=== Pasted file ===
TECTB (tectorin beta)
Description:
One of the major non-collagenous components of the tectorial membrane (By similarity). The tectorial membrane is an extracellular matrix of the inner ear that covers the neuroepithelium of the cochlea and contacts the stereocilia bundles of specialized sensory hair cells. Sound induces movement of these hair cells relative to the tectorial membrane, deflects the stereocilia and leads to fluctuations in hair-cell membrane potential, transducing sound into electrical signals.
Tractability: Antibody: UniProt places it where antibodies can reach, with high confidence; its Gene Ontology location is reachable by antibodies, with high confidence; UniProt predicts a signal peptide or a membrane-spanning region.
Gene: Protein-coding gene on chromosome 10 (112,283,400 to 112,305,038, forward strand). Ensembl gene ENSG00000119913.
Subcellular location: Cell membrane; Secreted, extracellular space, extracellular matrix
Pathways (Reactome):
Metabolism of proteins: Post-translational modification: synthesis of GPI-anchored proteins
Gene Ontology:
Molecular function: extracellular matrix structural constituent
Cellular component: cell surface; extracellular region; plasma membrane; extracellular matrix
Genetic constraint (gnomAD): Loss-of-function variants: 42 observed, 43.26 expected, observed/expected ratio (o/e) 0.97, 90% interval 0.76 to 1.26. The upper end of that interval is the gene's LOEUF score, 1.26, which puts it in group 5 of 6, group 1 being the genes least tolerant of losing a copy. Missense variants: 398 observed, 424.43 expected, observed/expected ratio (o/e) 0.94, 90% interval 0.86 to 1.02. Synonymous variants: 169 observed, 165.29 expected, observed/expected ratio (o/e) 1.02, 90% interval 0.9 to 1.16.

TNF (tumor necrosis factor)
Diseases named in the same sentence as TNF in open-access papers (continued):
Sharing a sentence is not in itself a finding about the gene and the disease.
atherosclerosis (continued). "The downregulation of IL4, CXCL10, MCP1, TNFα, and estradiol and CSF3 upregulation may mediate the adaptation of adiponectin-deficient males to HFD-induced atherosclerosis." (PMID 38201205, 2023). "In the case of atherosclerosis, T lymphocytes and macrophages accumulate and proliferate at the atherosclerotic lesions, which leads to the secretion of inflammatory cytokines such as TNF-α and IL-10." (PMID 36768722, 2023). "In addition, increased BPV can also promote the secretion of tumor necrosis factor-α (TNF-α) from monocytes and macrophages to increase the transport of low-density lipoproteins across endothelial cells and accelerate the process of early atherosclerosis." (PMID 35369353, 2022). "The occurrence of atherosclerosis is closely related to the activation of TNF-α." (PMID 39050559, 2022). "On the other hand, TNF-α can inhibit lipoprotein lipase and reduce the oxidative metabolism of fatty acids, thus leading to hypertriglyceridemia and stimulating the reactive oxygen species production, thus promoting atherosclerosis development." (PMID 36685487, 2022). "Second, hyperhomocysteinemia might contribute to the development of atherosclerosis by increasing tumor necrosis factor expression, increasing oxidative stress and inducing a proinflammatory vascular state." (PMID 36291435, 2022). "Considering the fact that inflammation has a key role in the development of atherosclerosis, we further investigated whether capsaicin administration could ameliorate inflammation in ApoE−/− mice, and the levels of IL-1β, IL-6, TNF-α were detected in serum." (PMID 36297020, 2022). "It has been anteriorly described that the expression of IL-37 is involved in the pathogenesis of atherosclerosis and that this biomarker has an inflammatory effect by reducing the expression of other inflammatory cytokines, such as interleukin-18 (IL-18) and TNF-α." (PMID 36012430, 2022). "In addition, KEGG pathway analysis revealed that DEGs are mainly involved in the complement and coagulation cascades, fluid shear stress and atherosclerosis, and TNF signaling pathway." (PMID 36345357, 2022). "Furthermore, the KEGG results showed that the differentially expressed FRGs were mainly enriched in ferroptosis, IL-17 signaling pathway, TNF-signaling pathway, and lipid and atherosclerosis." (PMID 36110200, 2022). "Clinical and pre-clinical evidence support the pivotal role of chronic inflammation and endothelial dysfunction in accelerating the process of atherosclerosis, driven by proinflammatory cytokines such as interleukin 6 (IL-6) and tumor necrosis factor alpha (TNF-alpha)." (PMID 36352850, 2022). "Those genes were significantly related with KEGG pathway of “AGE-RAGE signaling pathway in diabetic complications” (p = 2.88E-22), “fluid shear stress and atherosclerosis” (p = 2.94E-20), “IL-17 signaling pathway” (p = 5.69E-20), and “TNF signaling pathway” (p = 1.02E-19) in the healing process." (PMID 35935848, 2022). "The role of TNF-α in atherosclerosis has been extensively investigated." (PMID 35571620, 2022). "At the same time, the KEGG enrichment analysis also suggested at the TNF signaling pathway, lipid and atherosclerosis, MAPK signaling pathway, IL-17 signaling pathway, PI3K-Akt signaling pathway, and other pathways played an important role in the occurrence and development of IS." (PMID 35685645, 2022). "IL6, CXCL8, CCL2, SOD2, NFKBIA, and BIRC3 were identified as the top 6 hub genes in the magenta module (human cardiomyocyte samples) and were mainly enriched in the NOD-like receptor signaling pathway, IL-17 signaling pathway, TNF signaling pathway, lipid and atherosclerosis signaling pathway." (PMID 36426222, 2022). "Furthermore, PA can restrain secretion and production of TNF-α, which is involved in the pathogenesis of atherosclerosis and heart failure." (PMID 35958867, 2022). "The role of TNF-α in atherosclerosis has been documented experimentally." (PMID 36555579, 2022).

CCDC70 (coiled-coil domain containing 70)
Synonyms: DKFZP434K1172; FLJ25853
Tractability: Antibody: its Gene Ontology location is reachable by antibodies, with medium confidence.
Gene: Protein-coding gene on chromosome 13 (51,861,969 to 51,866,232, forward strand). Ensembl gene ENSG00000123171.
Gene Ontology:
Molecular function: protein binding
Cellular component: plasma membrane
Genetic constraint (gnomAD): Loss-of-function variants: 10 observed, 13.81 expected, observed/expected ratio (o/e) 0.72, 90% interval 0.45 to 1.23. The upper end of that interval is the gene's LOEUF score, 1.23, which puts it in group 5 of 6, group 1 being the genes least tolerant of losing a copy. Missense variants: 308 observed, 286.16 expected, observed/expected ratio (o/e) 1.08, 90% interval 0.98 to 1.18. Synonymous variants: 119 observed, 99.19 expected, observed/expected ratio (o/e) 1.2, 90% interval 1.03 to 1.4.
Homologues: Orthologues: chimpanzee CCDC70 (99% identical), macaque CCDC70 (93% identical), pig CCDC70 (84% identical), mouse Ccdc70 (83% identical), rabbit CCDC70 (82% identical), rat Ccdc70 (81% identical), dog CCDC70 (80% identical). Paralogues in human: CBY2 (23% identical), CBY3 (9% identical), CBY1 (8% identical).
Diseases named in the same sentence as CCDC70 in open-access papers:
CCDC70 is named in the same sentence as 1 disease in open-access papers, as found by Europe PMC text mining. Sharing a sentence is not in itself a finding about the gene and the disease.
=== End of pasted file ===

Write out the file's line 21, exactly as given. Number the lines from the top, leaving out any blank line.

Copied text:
Gene Ontology: